The last time I wrote about inflation was August 2011. Since then, rising prices was seen as a high-class problem that would return only if the economy and the equity markets ended their addiction to lower rates.
That looks to be the case now. While long-term bonds sold off more than 8% last month, stocks managed an impressive post-election rally. There are scads of reasons to explain the end of the years-long relationship between lower rates and higher stock prices, with the ones most often cited being the potential for increased fiscal spending and lower corporate tax rates.
This new inflection point not only means that portfolios need a re-think, it also marks some important talking points for clients as we approach year-end.
The potential list of topics includes the following:
- Fixed Income Sizing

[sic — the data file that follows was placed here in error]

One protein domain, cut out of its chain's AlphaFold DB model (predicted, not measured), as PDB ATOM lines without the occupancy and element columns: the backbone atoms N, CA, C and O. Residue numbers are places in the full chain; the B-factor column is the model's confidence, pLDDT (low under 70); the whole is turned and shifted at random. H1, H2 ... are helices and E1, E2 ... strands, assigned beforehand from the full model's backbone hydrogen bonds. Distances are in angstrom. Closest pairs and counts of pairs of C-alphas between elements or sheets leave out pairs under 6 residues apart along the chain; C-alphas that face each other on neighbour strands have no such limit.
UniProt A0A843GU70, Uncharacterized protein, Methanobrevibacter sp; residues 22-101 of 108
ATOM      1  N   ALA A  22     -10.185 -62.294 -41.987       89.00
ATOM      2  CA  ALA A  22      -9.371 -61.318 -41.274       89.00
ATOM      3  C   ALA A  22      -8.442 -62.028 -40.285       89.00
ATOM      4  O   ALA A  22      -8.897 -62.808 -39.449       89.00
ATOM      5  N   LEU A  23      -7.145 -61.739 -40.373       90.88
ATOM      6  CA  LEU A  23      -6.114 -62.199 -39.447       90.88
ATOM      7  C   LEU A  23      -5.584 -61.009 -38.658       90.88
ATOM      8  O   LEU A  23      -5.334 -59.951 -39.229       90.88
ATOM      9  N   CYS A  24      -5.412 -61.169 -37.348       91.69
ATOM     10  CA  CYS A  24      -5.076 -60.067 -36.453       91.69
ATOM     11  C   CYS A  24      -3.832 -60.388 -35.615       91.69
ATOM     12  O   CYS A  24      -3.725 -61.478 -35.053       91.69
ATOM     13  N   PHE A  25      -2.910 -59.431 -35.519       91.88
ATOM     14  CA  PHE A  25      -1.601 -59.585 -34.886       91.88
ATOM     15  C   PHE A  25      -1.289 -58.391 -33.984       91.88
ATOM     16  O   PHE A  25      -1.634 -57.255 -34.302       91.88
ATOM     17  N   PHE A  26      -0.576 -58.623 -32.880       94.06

With rates very likely going up in December, bond holdings need a closer look. Favoring corporate paper over Treasuries makes a lot of sense, since a growing economy lessens the chance of bankruptcy.
High-yield and convertible securities have the least interest-rate sensitivity and deserve a spot in most portfolios.
- Steeper Curve
Higher rates will lead to a steeper yield curve (i.e., long-term rates higher than short-term rates). That’s great for banking stocks – the KBW Bank index has risen about 14% since the election – and there will likely be an increased merger activity in the space.
Consider an outsized large-cap value position to capture the move.
- Choosing an Inflation Hedge
Historically, stocks have proven to be an excellent hedge against inflation (although runaway price increases are typically not good for equities). Gold, however, has a dubious track record as a hedge.
Other solid hedges include commodities and emerging markets.